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Posted on: July 26, 2006 at 12:00 AM
Expressions are the basic way to create values.

Java Notes


Expressions are the basic way to create values. Expressions are created by combining literals (constants), variables, and method calls by using operators. Parentheses can be used to control the order of evaluation.


Every variable and value has a type. There are two kinds of types:

  • Primitive types: byte, short, char, int, long, float, double, boolean.
  • Object types: String and array types are builtin, but every class that is defined creates a new object type.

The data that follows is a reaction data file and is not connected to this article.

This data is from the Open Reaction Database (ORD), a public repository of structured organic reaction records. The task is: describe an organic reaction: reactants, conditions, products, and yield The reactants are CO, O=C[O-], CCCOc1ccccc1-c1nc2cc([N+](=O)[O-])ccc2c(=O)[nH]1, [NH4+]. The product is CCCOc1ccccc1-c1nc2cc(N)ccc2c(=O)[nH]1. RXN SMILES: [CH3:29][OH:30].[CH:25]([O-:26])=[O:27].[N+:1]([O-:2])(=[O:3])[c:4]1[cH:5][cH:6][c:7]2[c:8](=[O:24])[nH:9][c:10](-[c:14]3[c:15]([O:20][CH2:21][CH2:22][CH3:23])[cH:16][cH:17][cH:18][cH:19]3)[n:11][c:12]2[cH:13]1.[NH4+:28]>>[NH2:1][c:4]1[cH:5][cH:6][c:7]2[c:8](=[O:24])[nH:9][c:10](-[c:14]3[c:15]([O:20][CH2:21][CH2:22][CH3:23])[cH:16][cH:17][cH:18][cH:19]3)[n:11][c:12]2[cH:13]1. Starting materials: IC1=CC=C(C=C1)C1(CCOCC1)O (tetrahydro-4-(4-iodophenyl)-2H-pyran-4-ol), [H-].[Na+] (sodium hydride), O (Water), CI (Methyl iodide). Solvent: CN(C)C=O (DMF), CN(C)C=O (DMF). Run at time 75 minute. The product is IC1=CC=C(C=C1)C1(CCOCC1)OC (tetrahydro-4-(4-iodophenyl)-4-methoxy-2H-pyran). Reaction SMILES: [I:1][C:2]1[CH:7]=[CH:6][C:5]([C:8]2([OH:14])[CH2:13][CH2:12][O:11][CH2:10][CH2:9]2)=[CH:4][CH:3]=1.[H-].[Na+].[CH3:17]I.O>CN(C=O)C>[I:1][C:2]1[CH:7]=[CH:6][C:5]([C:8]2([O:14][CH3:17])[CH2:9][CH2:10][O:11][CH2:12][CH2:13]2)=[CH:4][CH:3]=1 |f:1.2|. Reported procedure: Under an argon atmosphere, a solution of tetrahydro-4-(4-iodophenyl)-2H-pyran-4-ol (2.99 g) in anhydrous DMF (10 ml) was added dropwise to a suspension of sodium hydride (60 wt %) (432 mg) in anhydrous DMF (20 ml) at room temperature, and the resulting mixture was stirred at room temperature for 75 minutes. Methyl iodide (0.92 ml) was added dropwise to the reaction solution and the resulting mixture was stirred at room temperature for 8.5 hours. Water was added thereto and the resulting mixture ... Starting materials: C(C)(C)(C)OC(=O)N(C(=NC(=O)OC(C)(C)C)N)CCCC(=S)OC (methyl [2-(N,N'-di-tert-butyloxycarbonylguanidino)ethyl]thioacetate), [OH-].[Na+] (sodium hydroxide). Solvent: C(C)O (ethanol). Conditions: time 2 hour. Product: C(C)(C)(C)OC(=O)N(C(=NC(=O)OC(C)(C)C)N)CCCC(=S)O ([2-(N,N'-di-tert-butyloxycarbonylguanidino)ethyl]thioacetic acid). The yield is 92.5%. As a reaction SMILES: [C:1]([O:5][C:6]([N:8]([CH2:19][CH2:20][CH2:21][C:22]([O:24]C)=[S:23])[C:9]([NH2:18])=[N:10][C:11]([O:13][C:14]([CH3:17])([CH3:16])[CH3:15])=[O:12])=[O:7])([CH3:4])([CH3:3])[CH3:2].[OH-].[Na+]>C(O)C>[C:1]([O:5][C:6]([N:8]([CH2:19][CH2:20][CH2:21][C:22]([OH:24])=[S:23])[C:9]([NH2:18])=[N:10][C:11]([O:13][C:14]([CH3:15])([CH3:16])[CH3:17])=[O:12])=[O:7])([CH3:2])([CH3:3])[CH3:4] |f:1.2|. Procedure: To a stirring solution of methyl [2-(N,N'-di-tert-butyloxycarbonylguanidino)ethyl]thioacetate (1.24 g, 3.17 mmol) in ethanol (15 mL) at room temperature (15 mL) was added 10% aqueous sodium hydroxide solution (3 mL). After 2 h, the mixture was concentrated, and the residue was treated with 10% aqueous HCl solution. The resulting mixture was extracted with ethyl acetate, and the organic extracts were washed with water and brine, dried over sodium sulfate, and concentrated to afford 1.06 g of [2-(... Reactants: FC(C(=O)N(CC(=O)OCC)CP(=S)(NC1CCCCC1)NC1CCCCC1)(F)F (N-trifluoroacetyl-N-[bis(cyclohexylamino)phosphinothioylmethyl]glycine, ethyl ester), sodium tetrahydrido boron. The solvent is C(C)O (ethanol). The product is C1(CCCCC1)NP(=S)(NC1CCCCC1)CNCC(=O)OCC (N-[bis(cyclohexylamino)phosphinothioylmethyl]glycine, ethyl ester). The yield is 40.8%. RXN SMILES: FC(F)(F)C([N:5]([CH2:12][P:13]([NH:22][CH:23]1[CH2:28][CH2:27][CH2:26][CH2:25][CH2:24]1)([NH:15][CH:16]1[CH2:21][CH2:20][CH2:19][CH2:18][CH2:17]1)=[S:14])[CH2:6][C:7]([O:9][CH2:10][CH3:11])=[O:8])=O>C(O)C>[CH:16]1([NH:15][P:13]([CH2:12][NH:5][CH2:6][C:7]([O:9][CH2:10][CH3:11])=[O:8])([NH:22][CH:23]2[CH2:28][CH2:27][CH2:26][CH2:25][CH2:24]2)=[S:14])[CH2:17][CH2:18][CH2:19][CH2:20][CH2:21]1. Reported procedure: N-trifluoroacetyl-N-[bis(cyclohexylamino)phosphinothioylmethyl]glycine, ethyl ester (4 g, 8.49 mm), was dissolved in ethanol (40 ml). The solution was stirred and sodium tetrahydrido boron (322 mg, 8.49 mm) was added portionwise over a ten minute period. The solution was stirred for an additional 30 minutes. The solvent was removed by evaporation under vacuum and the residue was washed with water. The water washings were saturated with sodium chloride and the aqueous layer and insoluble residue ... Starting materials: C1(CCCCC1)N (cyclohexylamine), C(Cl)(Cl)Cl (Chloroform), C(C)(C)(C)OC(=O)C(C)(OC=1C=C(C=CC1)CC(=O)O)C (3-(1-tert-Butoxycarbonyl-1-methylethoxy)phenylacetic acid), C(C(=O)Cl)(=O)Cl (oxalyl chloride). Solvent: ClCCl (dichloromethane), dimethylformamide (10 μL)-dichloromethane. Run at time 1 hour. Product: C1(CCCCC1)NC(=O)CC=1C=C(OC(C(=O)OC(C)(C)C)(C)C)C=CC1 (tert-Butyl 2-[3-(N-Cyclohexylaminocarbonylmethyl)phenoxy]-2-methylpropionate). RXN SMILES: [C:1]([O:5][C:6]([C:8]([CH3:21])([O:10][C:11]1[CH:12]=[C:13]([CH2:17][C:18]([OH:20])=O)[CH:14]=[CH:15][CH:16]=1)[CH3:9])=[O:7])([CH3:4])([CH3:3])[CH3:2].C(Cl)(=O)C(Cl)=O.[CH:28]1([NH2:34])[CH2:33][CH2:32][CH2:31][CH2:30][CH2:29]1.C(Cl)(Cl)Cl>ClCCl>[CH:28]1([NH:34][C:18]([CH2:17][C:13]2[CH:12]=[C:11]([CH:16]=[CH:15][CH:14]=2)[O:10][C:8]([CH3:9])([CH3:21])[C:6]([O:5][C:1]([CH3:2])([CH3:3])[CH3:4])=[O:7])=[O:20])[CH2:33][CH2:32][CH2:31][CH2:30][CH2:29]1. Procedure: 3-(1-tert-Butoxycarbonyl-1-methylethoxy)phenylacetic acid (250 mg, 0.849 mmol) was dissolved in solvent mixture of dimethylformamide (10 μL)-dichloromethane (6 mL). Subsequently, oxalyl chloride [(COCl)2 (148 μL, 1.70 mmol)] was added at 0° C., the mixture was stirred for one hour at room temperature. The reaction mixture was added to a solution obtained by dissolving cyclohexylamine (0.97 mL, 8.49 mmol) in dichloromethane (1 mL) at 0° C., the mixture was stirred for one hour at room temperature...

Literals - constants

There is a way to write values of many types (3, 3.0, true, 'a', "abc").


Every variable must be declared with a type. There are basically three different kinds of variables:

  • Local variables in methods.
  • Instance variables (often called fields) in objects.
  • Class (static) variables in classes.


Operators are used to combine literals, variables, methods calls, and other expressions. Operators can be put into several conceptual groups.

  • Arithmetic operators (+, -, *, /, %, ++, --)
  • Comparison Operators (<, <=, ==, >=, >, !=)
  • Boolean operators (&&, ||, !, &, !, ^, |, &)
  • Bitwise operators (&, |, ^, ~, <<, >>, >>>)
  • String concatenation operator (+)
  • Other (instanceof, ?:)
  • Assignment operators (=, +=, -=, *=, ...)

Order of evaluation

The order in which expressions are evaluated is basically left to right, with the exception of the assignment operators. It may be changed by the use of parentheses. See the expression summary for the precedence.

Copyleft 2005 Fred SwartzMIT License